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A Case of Superior Mesenteric Artery Syndrome Treated by Laparoscopic Surgery
Ji-Sung Chun, M.D., Woo-Chul Chung, M.D., Seong-Su Hwang, M.D.*, Hyun-Min Cho, M.D., Kang-Moon Lee, M.D., Bo-In Lee, M.D., Su-Yeon Lee, M.D., Ji-Won An, M.D., U-Im Chang, M.D., Jin-Mo Yang, M.D., Kyu-Yong Choi, M.D. and In-Sik Chung, M.D.
Korean J Gastrointest Endosc 2006;32(3):215-220.   Published online March 30, 2006
AbstractAbstract PDF
Superior mesenteric artery (SMA) syndrome is a symptom complex resulting from compression of third portion of duodenum by the root of the small bowel mesentery at the level of the SMA. This syndrome can occur as an acute illness but more commonly it appears as chronic condition. Identification of this syndrome can be a diagnostic dilemma and it is frequently made by exclusion. In our patient, rapid weight loss, nausea and bile stained vomiting were present. Ultrasound and MR-angiography were performed for measuring the angle and the distance between the SMA and the aorta. We confirmed the diagnosis via the reduced aorto-mesenteric angle and distance and the patient was then treated by laparoscopic surgery. After lysis of the ligament of Treitz, the patient's symptom were improved. This syndrome must be considered as one of the causes of upper gastrointestinal obstruction. (Korean J Gastrointest Endosc 2006;32:215⁣220)
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Effectiveness of Through-the-scope Self-expandable Metal Stent in Malignant Upper Gastrointestinal Obstruction
Eun Soon Kim, M.D.*, Jeong Seop Moon, M.D., You Sun Kim, M.D., Il Kim, M.D., Jin Kwang Lee, M.D., Seong Eun Kim, M.D., Soo Hyung Ryu, M.D. and Jung Whan Lee, M.D.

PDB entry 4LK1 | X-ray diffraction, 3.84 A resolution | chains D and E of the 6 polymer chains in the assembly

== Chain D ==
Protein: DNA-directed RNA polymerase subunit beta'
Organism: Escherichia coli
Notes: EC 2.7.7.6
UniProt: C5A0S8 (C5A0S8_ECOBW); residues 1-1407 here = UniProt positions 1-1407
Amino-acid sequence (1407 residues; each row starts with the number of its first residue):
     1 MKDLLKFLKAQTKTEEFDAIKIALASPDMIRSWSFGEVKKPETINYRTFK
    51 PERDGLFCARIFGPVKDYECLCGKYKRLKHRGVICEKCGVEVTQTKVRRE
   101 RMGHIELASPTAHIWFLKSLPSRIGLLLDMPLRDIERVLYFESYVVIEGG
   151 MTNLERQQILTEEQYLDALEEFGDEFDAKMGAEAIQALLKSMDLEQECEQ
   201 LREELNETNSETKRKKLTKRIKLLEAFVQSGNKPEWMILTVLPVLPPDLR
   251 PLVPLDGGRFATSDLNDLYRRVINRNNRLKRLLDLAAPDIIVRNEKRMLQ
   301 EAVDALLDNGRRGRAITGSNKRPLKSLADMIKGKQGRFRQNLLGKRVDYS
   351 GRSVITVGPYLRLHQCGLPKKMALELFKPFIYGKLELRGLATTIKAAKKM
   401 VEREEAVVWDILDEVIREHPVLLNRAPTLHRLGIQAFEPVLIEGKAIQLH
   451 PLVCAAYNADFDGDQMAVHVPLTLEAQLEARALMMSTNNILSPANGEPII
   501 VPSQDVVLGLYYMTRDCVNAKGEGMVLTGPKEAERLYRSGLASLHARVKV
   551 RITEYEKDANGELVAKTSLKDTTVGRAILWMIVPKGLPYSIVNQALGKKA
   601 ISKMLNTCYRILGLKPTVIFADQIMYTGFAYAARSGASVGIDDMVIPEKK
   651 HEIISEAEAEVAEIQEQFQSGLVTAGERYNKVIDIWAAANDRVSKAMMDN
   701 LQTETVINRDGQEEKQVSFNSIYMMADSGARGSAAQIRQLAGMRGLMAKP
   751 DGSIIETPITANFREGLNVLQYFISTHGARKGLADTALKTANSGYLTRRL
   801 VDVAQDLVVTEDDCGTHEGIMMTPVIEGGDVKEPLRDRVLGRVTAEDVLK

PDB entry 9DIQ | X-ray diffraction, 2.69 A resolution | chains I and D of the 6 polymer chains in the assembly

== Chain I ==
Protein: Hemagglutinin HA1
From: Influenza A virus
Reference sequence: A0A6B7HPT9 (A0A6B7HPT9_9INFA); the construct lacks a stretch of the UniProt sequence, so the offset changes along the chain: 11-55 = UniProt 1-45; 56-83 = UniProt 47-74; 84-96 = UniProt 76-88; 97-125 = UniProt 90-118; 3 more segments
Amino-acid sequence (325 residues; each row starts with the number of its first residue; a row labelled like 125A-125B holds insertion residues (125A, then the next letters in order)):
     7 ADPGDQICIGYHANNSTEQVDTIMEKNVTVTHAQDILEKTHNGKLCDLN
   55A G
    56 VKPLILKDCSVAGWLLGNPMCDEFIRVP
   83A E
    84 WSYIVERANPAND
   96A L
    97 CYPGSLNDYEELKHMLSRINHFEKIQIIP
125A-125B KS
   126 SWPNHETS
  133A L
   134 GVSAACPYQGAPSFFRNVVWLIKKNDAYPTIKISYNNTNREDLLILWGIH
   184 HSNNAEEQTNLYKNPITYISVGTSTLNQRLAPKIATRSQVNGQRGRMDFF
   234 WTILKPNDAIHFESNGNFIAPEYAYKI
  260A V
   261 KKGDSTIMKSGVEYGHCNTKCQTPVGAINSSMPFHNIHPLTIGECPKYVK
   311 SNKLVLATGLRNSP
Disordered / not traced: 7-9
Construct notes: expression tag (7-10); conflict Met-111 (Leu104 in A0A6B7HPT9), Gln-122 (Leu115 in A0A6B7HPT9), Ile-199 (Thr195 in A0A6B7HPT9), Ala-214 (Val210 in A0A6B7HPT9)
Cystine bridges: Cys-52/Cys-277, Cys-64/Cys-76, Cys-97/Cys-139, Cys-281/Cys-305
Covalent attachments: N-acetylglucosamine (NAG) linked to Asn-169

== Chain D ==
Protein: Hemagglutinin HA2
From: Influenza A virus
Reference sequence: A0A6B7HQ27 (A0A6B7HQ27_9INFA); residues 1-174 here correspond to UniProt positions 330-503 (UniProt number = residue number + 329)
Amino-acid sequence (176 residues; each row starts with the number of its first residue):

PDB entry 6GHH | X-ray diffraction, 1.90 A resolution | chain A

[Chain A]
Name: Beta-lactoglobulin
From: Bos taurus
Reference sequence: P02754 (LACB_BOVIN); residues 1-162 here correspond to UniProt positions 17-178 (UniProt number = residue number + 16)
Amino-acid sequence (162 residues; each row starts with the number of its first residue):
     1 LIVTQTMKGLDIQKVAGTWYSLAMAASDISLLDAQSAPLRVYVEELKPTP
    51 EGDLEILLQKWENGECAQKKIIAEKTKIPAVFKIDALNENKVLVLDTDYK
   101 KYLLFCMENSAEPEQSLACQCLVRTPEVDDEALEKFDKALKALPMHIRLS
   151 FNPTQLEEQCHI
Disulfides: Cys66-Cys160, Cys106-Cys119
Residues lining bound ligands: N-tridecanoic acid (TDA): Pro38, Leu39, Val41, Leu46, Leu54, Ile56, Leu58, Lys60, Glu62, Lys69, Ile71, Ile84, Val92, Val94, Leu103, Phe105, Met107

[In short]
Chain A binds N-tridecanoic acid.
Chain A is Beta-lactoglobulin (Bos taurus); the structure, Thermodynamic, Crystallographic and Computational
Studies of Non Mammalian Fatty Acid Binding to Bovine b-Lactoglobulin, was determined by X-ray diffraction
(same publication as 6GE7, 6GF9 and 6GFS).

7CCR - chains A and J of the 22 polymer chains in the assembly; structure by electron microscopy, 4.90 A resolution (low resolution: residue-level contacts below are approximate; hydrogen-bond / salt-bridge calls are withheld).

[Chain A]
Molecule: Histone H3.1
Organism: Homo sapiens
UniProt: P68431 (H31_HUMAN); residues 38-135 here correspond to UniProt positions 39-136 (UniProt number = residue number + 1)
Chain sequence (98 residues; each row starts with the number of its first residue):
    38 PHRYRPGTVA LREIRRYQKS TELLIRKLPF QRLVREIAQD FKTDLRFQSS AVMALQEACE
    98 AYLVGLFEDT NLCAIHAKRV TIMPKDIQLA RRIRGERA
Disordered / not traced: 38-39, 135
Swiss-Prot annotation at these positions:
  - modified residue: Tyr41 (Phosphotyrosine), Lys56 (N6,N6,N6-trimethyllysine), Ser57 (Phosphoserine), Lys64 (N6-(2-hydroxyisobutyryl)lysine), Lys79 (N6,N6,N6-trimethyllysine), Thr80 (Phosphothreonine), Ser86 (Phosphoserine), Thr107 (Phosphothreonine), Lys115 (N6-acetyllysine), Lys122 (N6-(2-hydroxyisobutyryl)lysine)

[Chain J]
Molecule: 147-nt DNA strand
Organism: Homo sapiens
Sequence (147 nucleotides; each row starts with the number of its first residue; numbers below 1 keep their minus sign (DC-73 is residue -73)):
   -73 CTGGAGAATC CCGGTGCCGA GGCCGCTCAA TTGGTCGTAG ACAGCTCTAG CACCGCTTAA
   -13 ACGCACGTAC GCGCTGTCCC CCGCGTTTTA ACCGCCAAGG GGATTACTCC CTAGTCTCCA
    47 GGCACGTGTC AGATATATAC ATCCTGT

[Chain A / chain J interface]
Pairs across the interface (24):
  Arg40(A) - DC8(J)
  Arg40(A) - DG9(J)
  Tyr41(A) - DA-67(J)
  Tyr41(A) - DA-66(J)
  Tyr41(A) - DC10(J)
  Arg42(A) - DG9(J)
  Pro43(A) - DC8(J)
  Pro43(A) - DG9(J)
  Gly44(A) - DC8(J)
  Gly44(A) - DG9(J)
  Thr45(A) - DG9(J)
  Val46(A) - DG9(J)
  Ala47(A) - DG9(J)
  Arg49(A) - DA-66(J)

Korean J Gastrointest Endosc 2005;31(1):1-9.   Published online July 30, 2005
AbstractAbstract PDF
Background
/Aims: Self-expandable metal stents (SEMS) have been used in the palliation of malignant obstruction. The purpose of this study was to evaluate the effectiveness, safety, and outcome of SEMS using through-the- scope (TTS) method in the patients with malignant upper gastrointestinal obstruction including recurrent gastric cancer after gastrectomy. Methods: Thirty one patients (36 stents) were treated with SEMS between October 2000 and June 2004; nineteen had inoperable malignant gastric outlet obstruction, ten had recurrent gastric cancer after gastrectomy, and two had metastatic duodenal cancer. We analyzed the technical and clinical success, complication, and outcome. Results: The technical success rate was 88.8% (32/36 stents) in total cases; 95.0% (19/20) in malignant gastric outlet obstruction, 84.6% (11/13) in recurrent gastric cancer after gastrectomy, and 66.7% (2/3) in metastatic duodenal cancer. The success rate of dietary intake was 86.1% (31/36 stents). Complications occurred in 7 of 36 stents (19.4%), including stent migration (1 patient), aspiration pneumonia (1 patient), and recurrent obstruction (5 patients). The mean survival duration period was 118.1⁑180.2 days and mean patency period was 92.2⁑89.9 days. Conclusions: SEMS using TTS is an effective, safe, and less invasive palliative treatment in malignant upper gastrointestinal obstruction including recurrent gastric cancer after surgery. (Korean J Gastrointest Endosc 2005;31:1⁣9)